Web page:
"Messy Hair, Don’t Care.”
That’s what the back of this girl’s T-shirt reads. I can just see her and her boyfriend through the leaves of the grape bower. They’re chowing, chatting, cooing, billing.
But actually it’s the little bird that has me mesmerized. He’s singing his li’l heart out with long pure notes and trills and tunes. How often do you hear a bird sing — and I mean sing — while you eat? It’s beautiful.
I have to thank Adams Avenue Bicycles for this experience. I was kinda lost on Adams Avenue. Dropped in, asked the guy working on a bike wheel if there was anywhere cheap to eat nearby. He told me a bunch of places, but the first one he mentioned was Café 21, because it was the closest.
2736 Adams Avenue, University Heights
“Not the cheapest,” he says. “You’ll be out $10, $15 for an entrée.”
Whatever. When I spot it, I have to go look. Because even though it juts out over a stark black tarmac carpark, they’ve made something beautiful. Green curtains hang, separated by climbing vines. Trees and plants and drapes are luminous in the slanting afternoon sunlight.
Twenty quick paces and I’m up panting like an eager pup at the welcome desk. And, yes: Anna the welcomer utters the golden words I was hoping for: “Happy hour? Definitely. Three to six every day. We’re known for it.”
She shows me a way-big happy-hour menu page. Huh. “All tapas $5. Mimosas 50 percent off. Draft beer, 50 percent off.” On and on. Sangria, 50 percent off. Other drinks, like bloody marys and cocktails, 21 percent off.
So I follow Anna around the curtain and into this totally cool garden patio. The green curtains, a high trellis of luminous grape vines, parachute-style sun shelters, brown umbrellas, black booths, a long golden plank table shining in the angled sun, and that bower, just made for lovers.
I pull out a chair at the plank table, near a large glass jar of reddish tea. Its top two inches are a pile of herbs and seeds, infusing away. It gives off a tang of fruit and spices.
“Play That Funky Music, White Boy!” Wild Cherry, right? It’s playing over the system, but softly, and actually, the thing you notice above it all is the sound of that bird singing.
“It’s half wild finch, half canary,” says Anna. I can just spot a red, gold, green bird in a white cage outside the liquor shop next door. He’s puffing out his red breast and chortling away.
Meanwhile, $5 tapas? I start at the bottom of the list, because the more interesting ones are usually hidden down there. Except this one has a couple of dessert tapas at the bottom: seasonal bread pudding and flourless chocolate cake. But above those, we’re talking house turkey kufta (turkey sausage with a spicy aioli), organic chicken on a skewer, a chicken curry cake, a chicken crêpe with “seasonal jam” and mozzarella. Sounds delish. But so many do: albacore poke with ginger, sesame, avo; or a fondue with organic fruits and veggies plus bread. Or a short rib potato pancake. Or fried-chicken-skin salad with gorgonzola. Or, hey, a duck slider. (I’m imagining this duck landing on a frozen pond.) It has fontina cheese, frisée greens, “sangria cranberry chutney,” herb focaccia, arugula salad.
Do I order too much? Oh, yeah. Except, blame Anna. She warns me: “These tapas are not big.”
So I get that duck slider. Then, the potato pancake with braised short rib, caramelized onions, and “bleu” cheese. How can you pass that up? And, what the heck, I get the fondue just to fill out my gut’s empty corners. Fifteen bucks. Plus two more for a glass of tea. Cranberry? Pomegranate? I never do nail what it is, but it is interesting, and not too sweet.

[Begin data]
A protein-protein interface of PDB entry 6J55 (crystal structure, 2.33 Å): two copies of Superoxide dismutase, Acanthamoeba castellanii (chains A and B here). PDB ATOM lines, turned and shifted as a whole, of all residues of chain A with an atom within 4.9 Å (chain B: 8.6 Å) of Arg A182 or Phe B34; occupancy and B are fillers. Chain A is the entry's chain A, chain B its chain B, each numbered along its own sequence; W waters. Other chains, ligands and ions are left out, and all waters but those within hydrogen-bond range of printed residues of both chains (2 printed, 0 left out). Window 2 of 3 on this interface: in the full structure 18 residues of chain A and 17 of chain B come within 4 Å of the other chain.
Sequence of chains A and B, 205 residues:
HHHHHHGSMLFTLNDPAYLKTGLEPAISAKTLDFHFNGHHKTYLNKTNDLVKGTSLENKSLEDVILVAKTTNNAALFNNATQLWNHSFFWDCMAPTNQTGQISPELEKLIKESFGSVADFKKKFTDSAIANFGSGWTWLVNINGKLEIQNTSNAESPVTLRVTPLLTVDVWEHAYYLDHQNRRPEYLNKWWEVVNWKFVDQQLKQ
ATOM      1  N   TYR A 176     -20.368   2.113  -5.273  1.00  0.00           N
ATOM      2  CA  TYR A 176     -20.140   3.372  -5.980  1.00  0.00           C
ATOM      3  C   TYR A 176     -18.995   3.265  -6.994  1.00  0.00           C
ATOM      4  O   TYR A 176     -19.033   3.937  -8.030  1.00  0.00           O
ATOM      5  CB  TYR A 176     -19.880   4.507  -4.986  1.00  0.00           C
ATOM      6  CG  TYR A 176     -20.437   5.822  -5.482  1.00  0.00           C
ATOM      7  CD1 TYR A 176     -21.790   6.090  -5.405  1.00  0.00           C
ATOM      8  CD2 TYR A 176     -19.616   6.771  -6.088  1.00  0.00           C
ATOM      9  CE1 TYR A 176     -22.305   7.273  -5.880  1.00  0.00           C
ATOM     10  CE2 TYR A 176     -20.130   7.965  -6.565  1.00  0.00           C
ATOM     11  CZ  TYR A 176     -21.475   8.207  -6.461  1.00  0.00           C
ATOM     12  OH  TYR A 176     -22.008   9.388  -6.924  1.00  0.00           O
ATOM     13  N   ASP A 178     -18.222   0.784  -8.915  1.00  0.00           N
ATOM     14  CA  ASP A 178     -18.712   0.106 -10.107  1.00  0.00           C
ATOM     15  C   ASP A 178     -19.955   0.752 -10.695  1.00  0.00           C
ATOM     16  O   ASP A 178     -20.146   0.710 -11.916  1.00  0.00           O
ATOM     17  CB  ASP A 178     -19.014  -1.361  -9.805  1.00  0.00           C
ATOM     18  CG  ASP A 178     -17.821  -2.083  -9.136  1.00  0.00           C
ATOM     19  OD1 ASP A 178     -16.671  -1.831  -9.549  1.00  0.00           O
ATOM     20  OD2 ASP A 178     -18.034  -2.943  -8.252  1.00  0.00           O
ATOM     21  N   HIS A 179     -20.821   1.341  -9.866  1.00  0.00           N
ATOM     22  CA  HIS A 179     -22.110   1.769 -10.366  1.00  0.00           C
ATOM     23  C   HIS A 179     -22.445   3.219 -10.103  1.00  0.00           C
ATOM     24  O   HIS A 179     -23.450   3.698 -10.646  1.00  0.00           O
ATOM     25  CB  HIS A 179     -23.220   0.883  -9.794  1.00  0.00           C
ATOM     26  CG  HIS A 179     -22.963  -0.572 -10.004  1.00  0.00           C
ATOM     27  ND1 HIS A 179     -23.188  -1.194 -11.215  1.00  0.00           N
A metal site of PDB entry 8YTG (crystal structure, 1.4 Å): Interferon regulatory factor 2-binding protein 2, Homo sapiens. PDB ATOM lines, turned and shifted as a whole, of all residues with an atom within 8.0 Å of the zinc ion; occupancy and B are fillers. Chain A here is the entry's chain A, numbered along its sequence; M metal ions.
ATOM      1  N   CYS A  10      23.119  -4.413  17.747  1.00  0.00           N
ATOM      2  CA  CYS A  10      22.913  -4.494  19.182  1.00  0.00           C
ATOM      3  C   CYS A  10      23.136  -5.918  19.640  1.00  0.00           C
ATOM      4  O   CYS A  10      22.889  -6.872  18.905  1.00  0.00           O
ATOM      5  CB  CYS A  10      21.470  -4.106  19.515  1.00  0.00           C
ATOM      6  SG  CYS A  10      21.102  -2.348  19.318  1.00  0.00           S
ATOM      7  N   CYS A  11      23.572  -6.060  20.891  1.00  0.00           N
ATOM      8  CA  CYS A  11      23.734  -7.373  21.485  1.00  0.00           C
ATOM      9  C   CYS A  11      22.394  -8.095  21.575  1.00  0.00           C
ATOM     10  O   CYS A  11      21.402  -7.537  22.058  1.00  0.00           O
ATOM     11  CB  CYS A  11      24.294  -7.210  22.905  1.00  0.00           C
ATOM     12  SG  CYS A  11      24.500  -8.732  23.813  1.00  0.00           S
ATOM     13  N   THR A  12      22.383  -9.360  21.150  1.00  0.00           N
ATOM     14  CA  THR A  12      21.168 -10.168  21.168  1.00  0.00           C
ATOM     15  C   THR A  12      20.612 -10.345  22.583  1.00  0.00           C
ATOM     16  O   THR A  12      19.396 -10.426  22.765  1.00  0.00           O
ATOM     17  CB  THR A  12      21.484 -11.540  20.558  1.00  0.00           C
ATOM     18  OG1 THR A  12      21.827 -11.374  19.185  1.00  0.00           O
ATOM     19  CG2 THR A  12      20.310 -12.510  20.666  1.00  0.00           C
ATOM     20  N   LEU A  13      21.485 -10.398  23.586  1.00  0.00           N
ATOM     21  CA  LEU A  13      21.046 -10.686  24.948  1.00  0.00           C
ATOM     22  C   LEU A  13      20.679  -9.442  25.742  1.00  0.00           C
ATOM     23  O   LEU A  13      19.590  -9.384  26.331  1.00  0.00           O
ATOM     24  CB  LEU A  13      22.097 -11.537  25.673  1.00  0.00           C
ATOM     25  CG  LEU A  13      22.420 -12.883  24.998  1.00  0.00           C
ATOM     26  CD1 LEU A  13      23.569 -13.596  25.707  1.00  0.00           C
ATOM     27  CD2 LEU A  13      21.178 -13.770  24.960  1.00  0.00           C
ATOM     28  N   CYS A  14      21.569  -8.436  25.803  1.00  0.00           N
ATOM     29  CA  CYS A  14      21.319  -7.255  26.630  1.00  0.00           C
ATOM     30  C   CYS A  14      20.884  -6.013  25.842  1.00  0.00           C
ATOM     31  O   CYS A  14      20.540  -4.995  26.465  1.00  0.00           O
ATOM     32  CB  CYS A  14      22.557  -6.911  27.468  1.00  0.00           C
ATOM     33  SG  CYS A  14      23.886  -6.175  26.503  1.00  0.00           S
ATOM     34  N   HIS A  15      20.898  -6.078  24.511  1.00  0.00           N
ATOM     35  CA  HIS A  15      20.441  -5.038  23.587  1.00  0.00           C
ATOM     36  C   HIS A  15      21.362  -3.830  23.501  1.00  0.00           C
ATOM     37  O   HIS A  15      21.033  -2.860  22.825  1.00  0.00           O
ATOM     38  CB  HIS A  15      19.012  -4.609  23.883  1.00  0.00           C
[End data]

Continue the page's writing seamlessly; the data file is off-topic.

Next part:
Anna and Uriel, the other server, bring the food all at once. And, oh man, pancake looks wickedly lush and sinful. Beautifully battered potato carries the braised beef, a tangle of sweet onions, and a top of brown-stained blue-cheese crumbles. Just sniffing it can send you tripping. I lunge into it first, and it’s quite substantial. The caramelizing of the onions meets the savory of the meat and the blue cheese.
Then, on the same long beaten metal plate, the duck slider. Here’s the thing about that: you’ve got your cranberry chutney, then you’ve got your cheese, fontina. Plus your herby focaccia bread. And this is a first: the duck meat is actually savory, flavorful. For me, duck has always been a taste disappointment. Not tonight.
And the fondue’s cheese is a delish combo of parmesan, cream cheese, and fontina. I’m dipping bread, cucumber, carrot sticks, apple slices, and, best of all, strawberries into that great cheesy gunk.
I come out totally stuffed. Would have been happy with any two of my three. But what a deal. I see that regular menu items are kinda up there, cost-wise. So, this daily three-hour happy hour is gonna be a boon.
Turns out the couple who owns it, Alex and Leyla Javadov, are from Azerbaijan. That explains all the infusing and the exotic feel to the place. Azerbaijan’s between the Black Sea and the Caspian Sea. It’s south of Russia, north of Iran, and, they say, feels the influence of both the Middle East and Russia when it comes to their food. Alex and Leyla mix their heritage with California’s: everything from flavors to atmosphere to their free-range, hormone-free meat.
And, mixing “Play That Funky Music” with the daily finch-canary concert works, too.
2736 Adams Avenue, University Heights
802 Fifth Avenue, Downtown San Diego
Hours: 8 a.m.–10 p.m. daily (Friday and Saturday till 11 p.m.)
Happy hour prices: Each of these costs $5: house turkey kufta (turkey sausage, spicy aioli); chicken on a skewer; chicken curry cake; chicken crêpe with jam, mozzarella; albacore poke with ginger, sesame, avo; fondue, fruits, veggies, bread; short-rib potato pancake; fried-chicken-skin salad with gorgonzola; duck slider; bread pudding dessert tapa; flourless chocolate cake
Nearest bus stops: Adams and Idaho (eastbound); Adams and Utah (westbound)